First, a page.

Veteran's Resources

Soldiers take an oath to defend us...
Some volunteered & some did not.
Many risk & give their life, so we won't have to.
They fight and die
In order for us to fight to live..
The freedom we have today is not free,
Many soldiers paid for it.
Although war is not pleasant,
It is unfortunately necessary at times to maintain this freedom.
Are we failing those that fought to protect us?

 

Veterans represent a higher than average percentage of our homeless population. It's easy for me to understand why.. most of them are dealing with extreme PTSD. What I don't understand is how any veteran of foreign battle WOULDN'T suffer from PTSD after the things they've had to endure and see. I couldn't even begin to imagine that. I have seen the PTSD from it, though.

My Dad & two of my Uncles fought in Vietnam. My Dad won't really talk about his experience there. One of my Uncles, however, was a sniper in Vietnam and battles severe PTSD. My Aunt refuses to get on a plane with him because of his PTSD. He speaks fluent Vietnamese in his sleep when having nightmares about being over there, yet he cannot when he's awake. If door knobs are turned a certain way, it reminds him of artillery. He wakes up during the night and checks the perimeters through the blinds.

It is easy to understand why, when soldiers return home from a war, they can't necessarily leave it behind. It just becomes a different kind of war, one that’s within themselves. A lot of these Veterans do not know how or where to ask for help, or maybe they consider it weak & just don't want to. Some try to bury it and not talk about it. Others turn to addictions to treat it.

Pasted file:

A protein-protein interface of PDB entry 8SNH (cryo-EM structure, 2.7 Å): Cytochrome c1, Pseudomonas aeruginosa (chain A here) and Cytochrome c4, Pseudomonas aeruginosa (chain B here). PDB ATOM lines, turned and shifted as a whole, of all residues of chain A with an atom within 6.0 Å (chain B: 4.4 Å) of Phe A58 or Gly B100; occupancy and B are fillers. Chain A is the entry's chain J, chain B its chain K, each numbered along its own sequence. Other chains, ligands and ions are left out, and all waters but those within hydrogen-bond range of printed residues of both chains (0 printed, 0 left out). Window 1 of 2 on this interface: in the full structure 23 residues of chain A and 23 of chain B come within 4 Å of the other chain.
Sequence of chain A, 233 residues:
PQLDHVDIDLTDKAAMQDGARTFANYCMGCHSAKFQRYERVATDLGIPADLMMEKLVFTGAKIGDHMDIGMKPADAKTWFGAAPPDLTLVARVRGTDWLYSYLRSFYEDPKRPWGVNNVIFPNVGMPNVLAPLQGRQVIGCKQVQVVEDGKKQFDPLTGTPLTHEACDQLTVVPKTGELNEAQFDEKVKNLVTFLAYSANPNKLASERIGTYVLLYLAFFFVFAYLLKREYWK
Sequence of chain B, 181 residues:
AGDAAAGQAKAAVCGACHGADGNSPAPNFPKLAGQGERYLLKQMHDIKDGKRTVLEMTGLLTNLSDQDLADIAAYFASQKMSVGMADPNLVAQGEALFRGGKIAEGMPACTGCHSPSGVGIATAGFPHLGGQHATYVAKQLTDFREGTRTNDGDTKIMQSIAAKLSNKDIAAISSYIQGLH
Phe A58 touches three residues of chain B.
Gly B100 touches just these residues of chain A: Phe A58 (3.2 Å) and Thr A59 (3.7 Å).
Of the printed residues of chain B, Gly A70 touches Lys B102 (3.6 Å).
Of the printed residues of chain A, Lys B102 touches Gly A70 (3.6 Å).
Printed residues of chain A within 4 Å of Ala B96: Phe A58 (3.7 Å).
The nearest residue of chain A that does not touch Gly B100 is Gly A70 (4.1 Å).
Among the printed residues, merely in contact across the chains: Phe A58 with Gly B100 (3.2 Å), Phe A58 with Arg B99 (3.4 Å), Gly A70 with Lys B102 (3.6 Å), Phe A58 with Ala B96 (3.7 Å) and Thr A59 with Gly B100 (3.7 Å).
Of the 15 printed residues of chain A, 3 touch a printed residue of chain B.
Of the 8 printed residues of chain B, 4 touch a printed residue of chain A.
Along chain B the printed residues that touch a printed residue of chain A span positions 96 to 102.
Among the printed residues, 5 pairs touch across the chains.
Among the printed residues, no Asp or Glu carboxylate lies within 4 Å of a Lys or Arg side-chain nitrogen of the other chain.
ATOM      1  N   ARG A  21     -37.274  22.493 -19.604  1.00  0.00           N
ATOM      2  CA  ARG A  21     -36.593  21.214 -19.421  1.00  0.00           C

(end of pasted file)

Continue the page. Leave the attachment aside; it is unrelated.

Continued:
Unfortunately, a lot of these become homeless, or worse. Most homeless Vets spent a minimum of 3 years serving our country, yet they spend an average of almost twice that (5.7 years) amount of time on the streets. An even more heartbreaking statistic comes from a recent Department of Veteran's Affairs study that found on average, every 65 minutes, a veteran takes their own life (an estimated 22 Vets per day). Sadly, this may be underestimated due some states not reporting cause of death. Even just 1 Veteran suicide is too many.

What Can We Do To Help? Government funds are usually overextended. How do we insure no Veteran is forgotten or left behind? It takes a community effort that starts at the individual level. If we know of a Veteran who is suffering, please get them in touch with a Veteran organization locally, as well as other Veterans they can talk to that understand what they are going through. Most importantly, listen to them and pray for them. There are also many websites available where they can get immediate help. Some local organizations, such as the American Legion and Veterans of Foreign Wars, will provide help.


The VA

Veterans of Foreign Wars

American Legion

Lifeline For Vets

Operation We Are Here

Mission 22

Veteran's Crisis Line

 Substance Abuse and Suicide: A Guide to Understanding the Connection and Reducing Risk

Veterans and Addiction

 

Download Information Sheet with Tips for Helping Veterans in Crisis

(us_department_of_veterans_affairs_suicide_prevention.pdf)

Veteran Crisis Line Info Sheet

(veteranscrisisline-public-brochure-large-print.pdf)

Veteran's Crisis Line Wallet Card Sheet

(veteranscrisisline-walletcard-1.pdf)

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Pastor Bryan Griffith
Topsail Baptist Church
18885 US Hwy 17N
Hampstead, NC 28443
(910) 270-9038